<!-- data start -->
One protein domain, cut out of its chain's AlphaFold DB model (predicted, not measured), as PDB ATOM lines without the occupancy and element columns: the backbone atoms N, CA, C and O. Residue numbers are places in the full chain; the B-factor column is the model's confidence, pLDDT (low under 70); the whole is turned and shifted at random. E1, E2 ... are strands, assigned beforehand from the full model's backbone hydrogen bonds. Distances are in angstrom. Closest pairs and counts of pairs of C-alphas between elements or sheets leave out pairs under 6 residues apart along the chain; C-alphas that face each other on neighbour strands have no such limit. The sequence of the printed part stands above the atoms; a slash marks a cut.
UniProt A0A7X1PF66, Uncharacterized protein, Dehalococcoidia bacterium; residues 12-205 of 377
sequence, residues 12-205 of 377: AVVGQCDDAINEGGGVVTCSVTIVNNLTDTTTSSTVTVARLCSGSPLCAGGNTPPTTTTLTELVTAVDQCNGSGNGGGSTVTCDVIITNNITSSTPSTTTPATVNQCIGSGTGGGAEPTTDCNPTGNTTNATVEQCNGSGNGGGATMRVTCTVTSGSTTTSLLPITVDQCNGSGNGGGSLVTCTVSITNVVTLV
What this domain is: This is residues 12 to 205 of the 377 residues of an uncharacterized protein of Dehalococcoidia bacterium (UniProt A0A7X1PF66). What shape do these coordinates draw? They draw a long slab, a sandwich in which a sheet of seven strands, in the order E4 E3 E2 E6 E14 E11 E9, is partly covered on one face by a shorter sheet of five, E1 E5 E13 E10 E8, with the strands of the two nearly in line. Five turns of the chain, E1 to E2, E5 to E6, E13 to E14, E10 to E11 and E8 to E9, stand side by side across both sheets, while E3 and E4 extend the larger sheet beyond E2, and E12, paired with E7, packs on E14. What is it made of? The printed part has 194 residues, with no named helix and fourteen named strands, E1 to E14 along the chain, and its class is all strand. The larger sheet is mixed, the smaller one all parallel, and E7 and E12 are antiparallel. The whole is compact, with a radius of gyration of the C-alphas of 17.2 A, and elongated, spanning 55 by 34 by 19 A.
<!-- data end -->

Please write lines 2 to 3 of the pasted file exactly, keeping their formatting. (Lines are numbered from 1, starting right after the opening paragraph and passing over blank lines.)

sequence, residues 12-205 of 377: AVVGQCDDAINEGGGVVTCSVTIVNNLTDTTTSSTVTVARLCSGSPLCAGGNTPPTTTTLTELVTAVDQCNGSGNGGGSTVTCDVIITNNITSSTPSTTTPATVNQCIGSGTGGGAEPTTDCNPTGNTTNATVEQCNGSGNGGGATMRVTCTVTSGSTTTSLLPITVDQCNGSGNGGGSLVTCTVSITNVVTLV
What this domain is: This is residues 12 to 205 of the 377 residues of an uncharacterized protein of Dehalococcoidia bacterium (UniProt A0A7X1PF66). What shape do these coordinates draw? They draw a long slab, a sandwich in which a sheet of seven strands, in the order E4 E3 E2 E6 E14 E11 E9, is partly covered on one face by a shorter sheet of five, E1 E5 E13 E10 E8, with the strands of the two nearly in line. Five turns of the chain, E1 to E2, E5 to E6, E13 to E14, E10 to E11 and E8 to E9, stand side by side across both sheets, while E3 and E4 extend the larger sheet beyond E2, and E12, paired with E7, packs on E14. What is it made of? The printed part has 194 residues, with no named helix and fourteen named strands, E1 to E14 along the chain, and its class is all strand. The larger sheet is mixed, the smaller one all parallel, and E7 and E12 are antiparallel. The whole is compact, with a radius of gyration of the C-alphas of 17.2 A, and elongated, spanning 55 by 34 by 19 A.